Growth Facts

Pink Skyrocket Foamflower

Tiarella 'Pink Skyrocket' PP13,382
Clouds of delicate pink blossoms have a playful presence in spring.
$29.00
Shipping Autumn of 2020
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Fun and frothy, light and sprite. Pink Skyrocket Foamflower gives shady spaces a playful touch. You’ll like its bright green leaves, each one stamped with a small burgundy star, and you’ll love its bountiful blossoms. In mid-spring, a bevy of slim spires appears, sporting countless miniature flowers like tiny pink stars. Just the thing to liven up a north-facing foundation bed, a shaded patio, or a woodland garden. If you haven’t discovered our native American Foamflowers yet, you’re missing out! Pink Skyrocket is a great place to start.

Growth Facts

The Story

It’s a treat to come across a patch of pretty little Foamflowers in the wild. There are a few different species that call our country home, and they can be found all over the eastern U.S. and in the Pacific Northwest. In spring, they light up the forest floor and shady slopes with their airy bottlebrush flowers. In recent years, hybridizers have made Foamflowers even more endearing by crossing the different species to produce plants with showier flowers and foliage. Pink Skyrocket was bred by Dan Heims of Terra Nova Nurseries in Oregon. It was introduced to the public in 2001.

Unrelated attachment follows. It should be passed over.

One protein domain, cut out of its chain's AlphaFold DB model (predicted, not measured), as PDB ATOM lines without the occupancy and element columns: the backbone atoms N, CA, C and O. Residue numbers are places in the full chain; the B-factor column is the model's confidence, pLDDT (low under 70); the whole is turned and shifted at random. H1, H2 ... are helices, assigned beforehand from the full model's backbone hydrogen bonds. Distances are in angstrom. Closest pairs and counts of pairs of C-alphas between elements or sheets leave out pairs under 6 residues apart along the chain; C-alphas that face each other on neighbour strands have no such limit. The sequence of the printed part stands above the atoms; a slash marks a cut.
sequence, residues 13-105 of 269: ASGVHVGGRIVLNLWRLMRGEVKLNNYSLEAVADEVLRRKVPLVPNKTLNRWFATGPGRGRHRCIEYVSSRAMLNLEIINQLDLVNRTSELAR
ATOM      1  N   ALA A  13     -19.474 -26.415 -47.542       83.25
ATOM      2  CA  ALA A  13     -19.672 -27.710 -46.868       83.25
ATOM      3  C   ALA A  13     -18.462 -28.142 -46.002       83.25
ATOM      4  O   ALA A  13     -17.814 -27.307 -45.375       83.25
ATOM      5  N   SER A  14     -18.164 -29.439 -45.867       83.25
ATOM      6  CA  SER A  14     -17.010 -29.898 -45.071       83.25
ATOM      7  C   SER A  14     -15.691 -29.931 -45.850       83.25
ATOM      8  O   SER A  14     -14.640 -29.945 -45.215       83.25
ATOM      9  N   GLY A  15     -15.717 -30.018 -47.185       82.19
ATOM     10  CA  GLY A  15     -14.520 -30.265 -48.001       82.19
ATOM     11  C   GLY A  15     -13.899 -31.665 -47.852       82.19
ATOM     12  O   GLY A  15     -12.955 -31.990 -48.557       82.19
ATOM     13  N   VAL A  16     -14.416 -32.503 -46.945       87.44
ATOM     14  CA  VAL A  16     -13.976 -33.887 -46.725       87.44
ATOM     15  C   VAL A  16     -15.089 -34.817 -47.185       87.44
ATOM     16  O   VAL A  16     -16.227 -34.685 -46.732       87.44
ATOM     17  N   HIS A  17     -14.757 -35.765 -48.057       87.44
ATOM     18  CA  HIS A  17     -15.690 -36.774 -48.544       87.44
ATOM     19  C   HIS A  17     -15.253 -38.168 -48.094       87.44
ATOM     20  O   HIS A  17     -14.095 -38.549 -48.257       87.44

The Details

Where winters aren’t too harsh, Foamflower has a pleasing presence throughout the entire year. Evergreen leaves hang on during the cold months. Pink Skyrocket’s foliage has the added bonus of a wardrobe change—the leaves turn from green to deep bronzy black when the temperature drops!

How to Grow

Most Foamflowers do best in shade—at least give them shade during the hottest part of the day. Intense sun can scorch the foliage. Plant Pink Skyrocket in rich, organic, well-drained soil that is moist but never soggy. Trim off spent flower spikes if you find them unattractive. This plant is evergreen; clean up any winter-damaged foliage in early spring. Black vine weevils can be a problem in some areas. You can control them organically with beneficial nematodes if this is the case, or simply keep your Foamflowers in containers.

Size Guide

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